First Sentence: Pit or Punishment: Hugo Stanton couldn't tell which excited the folk of these hot, crammed streets more.
With traveling courts established by Henry II having more than enough to handle, the justices send court clerk Aelred Barling, and his young assistant Hugo Stanton, to a village outside York. Although there were no witnesses, Nicholas Lindley has been imprisoned for the murder of the village smith. The case seems certain, yet Stanton has his doubts. The prisoner escapes, more deaths occur, and the two men are tasked with quelling the villagers, dealing with the lord of the manor, and finding the killer.
To Powell's credit, no attempt to pretty-up the period has been made. Justice is anything but just and the streets are beyond foul. However, it is interesting to see the early stages of the justice system.
All the characters have dimension and distinct personalities, pleasant and unpleasant. Barling is the type of character one likes more as the story progresses. He is pragmatic—"To dwell on an error is never of benefit."—focused on the details and dedicated to his role and responsibility. Stanton is observant and deductive. There is very nice, subtle humor—"And well done, Stanton: a good evening's work.' But he could believe the next. 'Good,' continued Barling, 'for one who is so new to learning how to exercise their wits.' The clerk carried on to his solar. Stanton mouthed a favourite word at Barling's retreating back. And for one who was supposedly limited in his wits, it was a fine, fine choice." Powell does a good job of building the respect and the relationship which develops between the two men. It's nice to know there will be more books in this series as watching the partnership grow will be interesting.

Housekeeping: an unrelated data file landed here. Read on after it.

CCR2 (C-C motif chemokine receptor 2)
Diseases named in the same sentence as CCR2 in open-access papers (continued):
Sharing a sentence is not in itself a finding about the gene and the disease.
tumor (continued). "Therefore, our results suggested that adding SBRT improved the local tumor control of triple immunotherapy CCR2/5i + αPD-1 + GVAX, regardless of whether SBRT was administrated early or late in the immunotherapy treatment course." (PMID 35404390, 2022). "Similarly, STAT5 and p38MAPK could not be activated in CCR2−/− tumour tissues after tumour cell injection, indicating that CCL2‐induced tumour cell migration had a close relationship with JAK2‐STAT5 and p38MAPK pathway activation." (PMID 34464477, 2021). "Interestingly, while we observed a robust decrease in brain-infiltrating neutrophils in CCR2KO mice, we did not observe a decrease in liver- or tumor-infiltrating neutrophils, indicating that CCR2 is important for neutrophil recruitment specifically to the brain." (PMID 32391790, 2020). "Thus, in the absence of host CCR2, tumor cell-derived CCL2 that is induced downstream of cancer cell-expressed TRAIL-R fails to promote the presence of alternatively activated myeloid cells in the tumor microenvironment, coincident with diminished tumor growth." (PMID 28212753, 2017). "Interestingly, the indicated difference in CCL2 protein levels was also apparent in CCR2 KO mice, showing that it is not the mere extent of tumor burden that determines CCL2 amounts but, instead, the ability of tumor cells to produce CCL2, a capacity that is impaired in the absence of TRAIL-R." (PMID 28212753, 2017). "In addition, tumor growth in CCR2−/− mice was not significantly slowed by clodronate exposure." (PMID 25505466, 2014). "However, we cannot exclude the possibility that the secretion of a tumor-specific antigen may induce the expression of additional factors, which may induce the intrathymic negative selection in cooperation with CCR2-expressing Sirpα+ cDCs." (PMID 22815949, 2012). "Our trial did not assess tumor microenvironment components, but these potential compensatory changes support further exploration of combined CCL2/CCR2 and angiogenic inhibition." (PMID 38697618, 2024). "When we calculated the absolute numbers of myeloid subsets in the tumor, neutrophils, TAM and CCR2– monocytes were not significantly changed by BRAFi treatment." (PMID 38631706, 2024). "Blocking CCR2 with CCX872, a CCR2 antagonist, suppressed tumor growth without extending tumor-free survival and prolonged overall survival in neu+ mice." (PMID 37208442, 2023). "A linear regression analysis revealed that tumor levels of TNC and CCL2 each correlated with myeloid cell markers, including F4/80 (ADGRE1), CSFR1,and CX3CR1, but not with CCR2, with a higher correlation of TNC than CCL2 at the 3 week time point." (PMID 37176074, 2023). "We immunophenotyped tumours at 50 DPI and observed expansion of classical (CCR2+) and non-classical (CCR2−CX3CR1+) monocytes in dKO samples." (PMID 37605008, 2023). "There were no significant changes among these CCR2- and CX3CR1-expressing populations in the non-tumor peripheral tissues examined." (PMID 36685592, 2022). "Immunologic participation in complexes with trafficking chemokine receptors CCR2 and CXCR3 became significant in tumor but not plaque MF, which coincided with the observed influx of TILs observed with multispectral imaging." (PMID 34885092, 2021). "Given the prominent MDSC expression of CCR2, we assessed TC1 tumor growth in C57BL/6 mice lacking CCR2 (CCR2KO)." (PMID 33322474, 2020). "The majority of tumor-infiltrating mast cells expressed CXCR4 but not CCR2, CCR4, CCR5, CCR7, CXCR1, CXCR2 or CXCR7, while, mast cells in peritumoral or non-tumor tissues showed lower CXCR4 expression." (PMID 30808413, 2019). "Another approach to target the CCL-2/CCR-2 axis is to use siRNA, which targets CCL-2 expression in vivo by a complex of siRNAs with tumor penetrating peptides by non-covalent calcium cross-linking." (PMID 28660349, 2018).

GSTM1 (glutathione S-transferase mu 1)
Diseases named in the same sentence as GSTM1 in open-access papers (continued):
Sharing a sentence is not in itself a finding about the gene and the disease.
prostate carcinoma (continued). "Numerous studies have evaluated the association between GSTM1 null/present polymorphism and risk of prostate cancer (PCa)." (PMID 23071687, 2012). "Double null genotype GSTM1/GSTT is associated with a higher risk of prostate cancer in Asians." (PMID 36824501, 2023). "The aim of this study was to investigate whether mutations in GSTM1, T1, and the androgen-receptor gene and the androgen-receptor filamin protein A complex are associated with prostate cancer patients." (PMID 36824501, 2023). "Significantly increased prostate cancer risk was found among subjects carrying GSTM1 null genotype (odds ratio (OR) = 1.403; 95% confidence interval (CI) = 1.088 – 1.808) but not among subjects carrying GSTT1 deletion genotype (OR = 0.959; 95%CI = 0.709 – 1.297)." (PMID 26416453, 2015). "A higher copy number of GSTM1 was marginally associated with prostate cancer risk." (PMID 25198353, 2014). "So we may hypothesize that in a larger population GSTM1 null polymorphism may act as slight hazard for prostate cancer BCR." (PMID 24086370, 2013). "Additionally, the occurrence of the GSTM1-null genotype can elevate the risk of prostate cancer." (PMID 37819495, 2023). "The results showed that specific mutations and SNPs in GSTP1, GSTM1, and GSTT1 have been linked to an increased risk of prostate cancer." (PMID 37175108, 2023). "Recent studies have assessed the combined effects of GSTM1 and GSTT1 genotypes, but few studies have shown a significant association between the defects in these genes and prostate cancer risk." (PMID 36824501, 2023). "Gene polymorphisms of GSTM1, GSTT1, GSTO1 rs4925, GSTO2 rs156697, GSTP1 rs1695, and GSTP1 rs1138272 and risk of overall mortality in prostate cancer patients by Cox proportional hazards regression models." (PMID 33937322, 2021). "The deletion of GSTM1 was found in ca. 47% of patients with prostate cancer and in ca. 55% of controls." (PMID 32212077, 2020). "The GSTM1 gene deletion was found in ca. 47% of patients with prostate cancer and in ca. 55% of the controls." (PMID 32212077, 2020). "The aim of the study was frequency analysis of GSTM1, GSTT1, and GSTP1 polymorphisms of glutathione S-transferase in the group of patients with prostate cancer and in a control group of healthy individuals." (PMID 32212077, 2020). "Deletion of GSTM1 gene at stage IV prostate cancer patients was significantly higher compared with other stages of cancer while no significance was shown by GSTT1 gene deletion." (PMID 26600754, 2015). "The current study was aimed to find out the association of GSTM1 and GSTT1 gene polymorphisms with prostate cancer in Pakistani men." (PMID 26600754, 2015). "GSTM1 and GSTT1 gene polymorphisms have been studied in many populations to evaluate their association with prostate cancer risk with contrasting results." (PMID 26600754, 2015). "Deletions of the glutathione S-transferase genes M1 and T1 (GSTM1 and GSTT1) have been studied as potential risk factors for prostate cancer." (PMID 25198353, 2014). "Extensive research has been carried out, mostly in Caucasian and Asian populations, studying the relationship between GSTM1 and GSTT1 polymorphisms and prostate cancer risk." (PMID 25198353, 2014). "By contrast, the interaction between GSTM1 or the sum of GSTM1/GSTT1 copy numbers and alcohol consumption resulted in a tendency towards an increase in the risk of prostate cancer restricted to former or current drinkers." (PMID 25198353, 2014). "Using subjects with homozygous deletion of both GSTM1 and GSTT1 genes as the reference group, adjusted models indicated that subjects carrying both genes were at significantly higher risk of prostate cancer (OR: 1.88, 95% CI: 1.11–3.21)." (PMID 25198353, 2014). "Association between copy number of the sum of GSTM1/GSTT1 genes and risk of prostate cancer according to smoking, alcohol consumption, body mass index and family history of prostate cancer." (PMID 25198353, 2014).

There is a very good twist and the introduction of danger to the protagonists, as well as a sad event. The story has something of "Midsomer Murders" feel about it, except the number of murders surpasses that series usual three. One does start to wonder whether anyone will be left alive in the village, although it does raise the stakes as to who the murderer could be. Although revelation by exposition may not be a preferred style, it works in this instance and the killer is unexpected.
One criticism is that the Cast of Characters is at the end of the book rather than the beginning where it would have been more useful. However, the Historical Note is fascinating and well worth taking the time to read.
"The King's Justice" is much more than it appears when one first starts. Besides being a very good mystery, this is definitely a book for those who enjoy historicals.
THE KING'S JUSTICE (Hist Mys-Stanton/Barling-England-1176) - VG
Powell, E.M. – 1st in seriesThomas & Mercer – June 2018